Well, this is just a comment on a post, after all, and perhaps I’ve gone on too long and too late (and neglected other duties in doing so), and in seeking to resolve a matter that seemed to be growing contentious, I certainly do not claim to be innocent of contentious behavior myself. However, I think it’s useful to be reminded that “that which is of God is light. And he that receiveth the light and continueth in God receiveth more light and that light groweth brighter and brighter until the perfect day” (Doctrine and Covenants 50:24). That applies as much to the Church (and, to some extent, the world) as it can to our own lives. There is good in the world, and there is a lot of good in the Church, and that good is getting better. But when we seek resolution on contested issues, we won’t accomplish much through contention and division. We can achieve it, however, as President Oaks taught in 2021, by seeking to “moderate and unify” ( By doing so, we can “grow in grace and in the knowledge of our Lord and Savior Jesus Christ” (2 Peter 3:18) until that perfect day.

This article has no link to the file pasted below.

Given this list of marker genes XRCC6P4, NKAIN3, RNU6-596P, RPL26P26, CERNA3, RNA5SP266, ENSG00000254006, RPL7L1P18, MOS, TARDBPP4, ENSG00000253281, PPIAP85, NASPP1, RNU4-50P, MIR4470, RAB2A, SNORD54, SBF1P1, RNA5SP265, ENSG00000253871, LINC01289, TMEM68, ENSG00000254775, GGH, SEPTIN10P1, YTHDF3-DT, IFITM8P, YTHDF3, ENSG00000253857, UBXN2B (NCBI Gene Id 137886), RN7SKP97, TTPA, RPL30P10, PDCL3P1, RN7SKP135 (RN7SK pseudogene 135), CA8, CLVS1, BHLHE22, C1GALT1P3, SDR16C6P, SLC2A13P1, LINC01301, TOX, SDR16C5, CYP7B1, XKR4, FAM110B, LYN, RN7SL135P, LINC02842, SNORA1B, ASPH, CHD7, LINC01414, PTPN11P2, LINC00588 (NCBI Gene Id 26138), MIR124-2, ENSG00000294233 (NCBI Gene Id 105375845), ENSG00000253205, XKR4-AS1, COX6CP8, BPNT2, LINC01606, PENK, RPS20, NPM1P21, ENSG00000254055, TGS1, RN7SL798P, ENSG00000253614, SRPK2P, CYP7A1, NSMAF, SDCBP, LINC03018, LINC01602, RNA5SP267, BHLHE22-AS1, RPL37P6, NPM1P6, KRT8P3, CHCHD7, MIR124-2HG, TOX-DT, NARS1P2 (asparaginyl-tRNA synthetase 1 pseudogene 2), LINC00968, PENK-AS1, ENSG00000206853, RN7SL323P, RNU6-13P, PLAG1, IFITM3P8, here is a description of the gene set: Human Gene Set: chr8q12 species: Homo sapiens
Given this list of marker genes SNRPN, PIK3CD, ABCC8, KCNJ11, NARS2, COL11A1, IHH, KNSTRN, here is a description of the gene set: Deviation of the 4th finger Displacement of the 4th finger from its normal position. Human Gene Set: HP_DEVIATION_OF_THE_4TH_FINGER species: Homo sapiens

9. Thanks for your comments Reeder. I pretty much agree with your sense of change in the church as we move forward. One idea that I might I’d add to your thoughts on the subject is: we have to remember that even though the restoration is an ongoing project the world is in a constant state of change–for better or worse. And so that phenomenon in and of itself will require certain responses by the church that may be necessary and effective–but only for a limited time. And that’s how I see “The Miracle of Forgiveness.” It was necessary for a time–during an era when the door was being opened on the kind of behavior that would shred the family soon there after. We sort of take all of that radical change in stride nowadays–unfortunately. But it was an horrific reality to the leaders of the church at the time.